Las Vegas Trail Revitalization Project member Abdul Chappell, the facilitator of after-school programs for children at the Villas Del Mar apartments, where he is being targeted for eviction by new ownership, is receiving a helping hand to relocate.
Howard Gyler, owner of Garland-based Gyler Management Inc., said he has negotiated a deal in which he will pay one year's advance rent, nearly $11,000, for Chappell to live and run his programs at the Villas at Sierra Vista apartments, located at the southeast corner of Las Vegas Trail and Calmont Avenue.
Chappell can move in on May 9.
"We took over the Villas Del Mar when it was West Pointe Pines, and that was May 2016," Gyler said. "We threw out 107 tenants, lots of them were criminals, cleaned the place up. I’ve been cleaning places up for 40 years, I’m no rookie. We thought Abdul’s program was perfect for the community."
Chappell was granted a 30-day reprieve from possible eviction last Friday when Justice of the Peace Jacquelyn Wright ruled the new management group, San Antonio-based United Apartment Group, had not given adequate timing in their notice to vacate.
Chappell said he is grateful for Gyler's gesture, but admitted moving out of Villas Del Mar is bittersweet because of the time and effort put into establishing trusting relationships with the children in the complex, many of whom come from broken families and all from challenging, low-income households.
Villas Del Mar has more than 260 units and is home to a large youth population.
"Everybody’s cool in this except the kids at Villas Del Mar. Everybody wins except the kids," Chappell said. "We’re going to have to be the ones that look at these kids and tell them we’ve got to go. To them [the apartment management], it’s not about the kids anyway. To us, that’s all it’s about, and trying to bring resources to their parents."
Gyler managed the property prior to its February sale to Comunidad Realty Partners out of San Diego, and struck a deal with Chappell last November for him to live and run his "Build A Better Hood Foundation" out of the complex's two-story clubhouse. Chappell and former on-site manager Josh Barrad signed the one-year contract.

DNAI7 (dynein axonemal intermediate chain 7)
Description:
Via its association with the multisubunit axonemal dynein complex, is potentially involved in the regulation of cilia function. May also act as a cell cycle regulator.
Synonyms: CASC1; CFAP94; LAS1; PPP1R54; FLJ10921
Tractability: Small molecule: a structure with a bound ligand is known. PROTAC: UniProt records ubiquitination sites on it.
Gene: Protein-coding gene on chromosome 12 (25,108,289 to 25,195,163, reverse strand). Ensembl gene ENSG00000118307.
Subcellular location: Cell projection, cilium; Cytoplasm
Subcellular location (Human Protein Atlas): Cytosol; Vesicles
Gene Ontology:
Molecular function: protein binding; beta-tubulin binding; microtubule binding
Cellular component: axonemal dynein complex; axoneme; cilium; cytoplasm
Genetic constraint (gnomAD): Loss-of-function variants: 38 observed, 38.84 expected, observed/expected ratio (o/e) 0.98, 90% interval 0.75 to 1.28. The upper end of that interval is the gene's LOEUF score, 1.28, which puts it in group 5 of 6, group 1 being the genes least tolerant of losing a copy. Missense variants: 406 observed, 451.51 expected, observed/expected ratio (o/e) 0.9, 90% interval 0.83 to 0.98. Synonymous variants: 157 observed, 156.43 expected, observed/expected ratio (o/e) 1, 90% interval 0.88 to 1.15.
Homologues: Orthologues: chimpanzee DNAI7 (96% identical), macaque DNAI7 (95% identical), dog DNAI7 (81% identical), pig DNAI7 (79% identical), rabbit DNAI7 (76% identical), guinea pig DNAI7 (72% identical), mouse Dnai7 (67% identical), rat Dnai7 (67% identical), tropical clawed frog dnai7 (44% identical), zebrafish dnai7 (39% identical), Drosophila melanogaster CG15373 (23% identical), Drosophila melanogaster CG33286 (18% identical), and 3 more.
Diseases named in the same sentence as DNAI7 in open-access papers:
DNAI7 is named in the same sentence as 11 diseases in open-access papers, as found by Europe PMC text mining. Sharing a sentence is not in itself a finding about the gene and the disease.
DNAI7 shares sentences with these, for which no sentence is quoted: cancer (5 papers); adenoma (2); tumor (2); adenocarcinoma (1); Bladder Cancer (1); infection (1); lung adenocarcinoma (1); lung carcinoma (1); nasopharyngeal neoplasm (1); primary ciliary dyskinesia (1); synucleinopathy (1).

The agreement outlined a 24-hour service to aid residents, but because Chappell was not occupying an actual unit, there was no official tenant agreement. That fact played into Chappell's favor at the eviction hearing.
Since moving in, Chappell has transformed what was a storage unit with donated items including desks, chairs, computers, books, couches and televisions. One room upstairs was converted into a classroom where reading and art classes are taught in the afternoons, and another room includes a clothes closet for residents at the complex.
Chappell has also been known to allow victims of domestic violence and those facing homelessness to stay overnight while he steered them to appropriate social service organizations.
This was a particular bone of contention for United Apartment Group. Rodriguez argued at the hearing that such overnight visitors who do not live on the property put residents at risk.
Gyler's motivation to help Chappell was not completely altruistic. He said there was "potential litigation between buyer and seller" of the Villas Del Mar regarding Chappell's contract.
"I wanted it resolved," Gyler said. "I do things cleanly. I don't leave messes."
Gyler said he has started an effort to purchase an apartment complex on Las Vegas Trail, but did not want to disclose which one. Las Vegas Trail is stacked with low-income apartments stretching one mile from Calmont Avenue to Camp Bowie Boulevard.
Including neighboring streets, the area is estimated to have an apartment population of around 20,000.